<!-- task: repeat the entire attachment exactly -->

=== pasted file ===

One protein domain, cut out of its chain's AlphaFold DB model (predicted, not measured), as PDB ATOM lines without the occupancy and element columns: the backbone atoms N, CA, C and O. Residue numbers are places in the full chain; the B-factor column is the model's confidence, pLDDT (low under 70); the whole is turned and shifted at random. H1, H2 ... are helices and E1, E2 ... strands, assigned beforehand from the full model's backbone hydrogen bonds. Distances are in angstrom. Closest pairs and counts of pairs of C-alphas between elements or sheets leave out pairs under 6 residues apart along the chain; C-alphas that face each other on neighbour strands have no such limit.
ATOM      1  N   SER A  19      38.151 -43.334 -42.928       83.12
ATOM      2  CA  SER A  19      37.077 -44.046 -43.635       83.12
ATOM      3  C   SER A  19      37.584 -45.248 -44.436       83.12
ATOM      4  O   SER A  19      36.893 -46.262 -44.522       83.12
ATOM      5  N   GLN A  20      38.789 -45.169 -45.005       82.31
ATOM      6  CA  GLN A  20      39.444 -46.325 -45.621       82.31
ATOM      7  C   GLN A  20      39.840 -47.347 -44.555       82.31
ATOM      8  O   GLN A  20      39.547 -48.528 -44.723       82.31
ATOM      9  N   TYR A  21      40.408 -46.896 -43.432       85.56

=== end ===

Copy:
One protein domain, cut out of its chain's AlphaFold DB model (predicted, not measured), as PDB ATOM lines without the occupancy and element columns: the backbone atoms N, CA, C and O. Residue numbers are places in the full chain; the B-factor column is the model's confidence, pLDDT (low under 70); the whole is turned and shifted at random. H1, H2 ... are helices and E1, E2 ... strands, assigned beforehand from the full model's backbone hydrogen bonds. Distances are in angstrom. Closest pairs and counts of pairs of C-alphas between elements or sheets leave out pairs under 6 residues apart along the chain; C-alphas that face each other on neighbour strands have no such limit.
ATOM      1  N   SER A  19      38.151 -43.334 -42.928       83.12
ATOM      2  CA  SER A  19      37.077 -44.046 -43.635       83.12
ATOM      3  C   SER A  19      37.584 -45.248 -44.436       83.12
ATOM      4  O   SER A  19      36.893 -46.262 -44.522       83.12
ATOM      5  N   GLN A  20      38.789 -45.169 -45.005       82.31
ATOM      6  CA  GLN A  20      39.444 -46.325 -45.621       82.31
ATOM      7  C   GLN A  20      39.840 -47.347 -44.555       82.31
ATOM      8  O   GLN A  20      39.547 -48.528 -44.723       82.31
ATOM      9  N   TYR A  21      40.408 -46.896 -43.432       85.56